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SUGAR!!!!!


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Does sugar really rev up your s/x because i ate some candy today and now i feel anxious, nervous,fatigued and somebody turned up the volume on my tinnitus! I was in a pretty good window before this now I've taken my afternoon dose 2 hours early!  :-[
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Apparently yes it does.

 

My boyfriend had quite a bit of chocolate last night and this morning his anxiety was definitely worse and he has been fatigued all day!

 

best of luck, it will ease up though hun x

 

Chig x

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I seem to react to the sugar.  I've tried to stay away from it. Forgot yesterday and it hit me with anxiety and the "electric" burn.  :oops:
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Sugar did a number on me early on in wd, I couldn't eat any sugar at all, sometimes even a few spoonfuls of ice cream. After awhile I reintroduced sugar and other foods that I couldn't handle during the acute phase and I'm ok with them all again. It will take a little time but you will be able to tolerate it again.   
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Hmm, this is interesting - I wonder if wine, since it has sugar, has the same effect. I've noticed that when I've drank even 1/2 glass before bed I wake up feeling horrible, but it does not seem to happen with other alcohol such as beer.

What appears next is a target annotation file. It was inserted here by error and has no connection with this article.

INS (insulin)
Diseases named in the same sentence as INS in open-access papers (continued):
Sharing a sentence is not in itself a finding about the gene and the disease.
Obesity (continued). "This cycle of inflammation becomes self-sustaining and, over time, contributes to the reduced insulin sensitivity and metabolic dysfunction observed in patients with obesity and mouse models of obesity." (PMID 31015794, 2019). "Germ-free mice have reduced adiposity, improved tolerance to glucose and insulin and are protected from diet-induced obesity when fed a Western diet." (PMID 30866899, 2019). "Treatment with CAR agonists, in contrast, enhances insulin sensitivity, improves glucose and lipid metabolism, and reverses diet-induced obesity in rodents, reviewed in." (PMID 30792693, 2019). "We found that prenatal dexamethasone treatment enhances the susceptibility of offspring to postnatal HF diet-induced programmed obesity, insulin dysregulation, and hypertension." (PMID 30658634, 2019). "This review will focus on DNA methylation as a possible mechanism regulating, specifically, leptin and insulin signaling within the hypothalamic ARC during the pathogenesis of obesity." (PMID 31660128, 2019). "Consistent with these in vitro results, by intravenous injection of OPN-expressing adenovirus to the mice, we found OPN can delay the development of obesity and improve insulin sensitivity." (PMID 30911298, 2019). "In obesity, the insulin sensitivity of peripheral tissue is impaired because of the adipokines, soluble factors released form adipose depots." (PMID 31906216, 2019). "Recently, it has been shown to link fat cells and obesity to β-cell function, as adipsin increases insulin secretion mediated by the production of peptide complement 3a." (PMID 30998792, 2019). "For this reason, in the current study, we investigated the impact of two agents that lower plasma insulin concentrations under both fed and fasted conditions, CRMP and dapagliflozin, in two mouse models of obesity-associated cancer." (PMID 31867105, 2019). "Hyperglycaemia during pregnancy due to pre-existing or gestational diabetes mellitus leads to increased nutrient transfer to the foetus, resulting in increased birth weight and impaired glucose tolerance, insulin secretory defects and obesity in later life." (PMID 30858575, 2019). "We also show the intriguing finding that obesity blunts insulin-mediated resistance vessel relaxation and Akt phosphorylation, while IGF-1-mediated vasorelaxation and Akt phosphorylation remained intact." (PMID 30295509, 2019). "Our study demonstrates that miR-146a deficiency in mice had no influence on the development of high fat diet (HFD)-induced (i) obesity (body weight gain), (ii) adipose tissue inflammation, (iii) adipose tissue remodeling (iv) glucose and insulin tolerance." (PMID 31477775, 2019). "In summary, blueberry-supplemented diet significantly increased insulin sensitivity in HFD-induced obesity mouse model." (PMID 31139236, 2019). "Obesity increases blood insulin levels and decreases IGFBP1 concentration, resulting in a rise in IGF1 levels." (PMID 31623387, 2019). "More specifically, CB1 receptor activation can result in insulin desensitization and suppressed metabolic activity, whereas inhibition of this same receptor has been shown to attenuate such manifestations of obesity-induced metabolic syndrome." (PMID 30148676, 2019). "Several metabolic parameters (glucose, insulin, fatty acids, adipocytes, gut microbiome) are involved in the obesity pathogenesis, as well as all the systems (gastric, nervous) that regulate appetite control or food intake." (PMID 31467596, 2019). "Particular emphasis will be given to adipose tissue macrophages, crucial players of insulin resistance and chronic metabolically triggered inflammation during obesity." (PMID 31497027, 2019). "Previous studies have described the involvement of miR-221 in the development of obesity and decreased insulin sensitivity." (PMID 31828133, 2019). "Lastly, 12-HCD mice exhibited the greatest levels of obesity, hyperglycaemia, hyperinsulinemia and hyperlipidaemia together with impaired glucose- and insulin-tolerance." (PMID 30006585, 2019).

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This is from the Ashton Manual that talks about some food intolerance -

 

Gastrointestinal symptoms. Gastrointestinal symptoms may be prolonged after withdrawal, usually in people who have a previous history of digestive troubles. Such people may develop apparent intolerance to certain foods, although reliable tests for true food allergy (e.g. antibodies against specific food constituents) are nearly always negative. Nevertheless many sufferers feel that they have damage to the immune system or have developed intestinal candidiasis. There is at present no clear scientific evidence on these topics, though as mentioned before, benzodiazepine receptors are present in the gut and benzodiazepine use or withdrawal may affect immune responses. There is some evidence that chronic hyperventilation provokes the release of histamine (a substance released in allergic reactions) and that the incidence of food-intolerance and "pseudo-allergic" reactions is high in chronic hyperventilators. Advice on diet, breathing and candida infections is given in books by Shirley Trickett quoted at the end of this chapter. It is usually inadvisable to stick to a strict exclusion diet; with a normal balanced diet and sensible general health measures, including regular exercise, gastrointestinal symptoms due to withdrawal gradually abate.

 

I hope this helps clear up some question  :)

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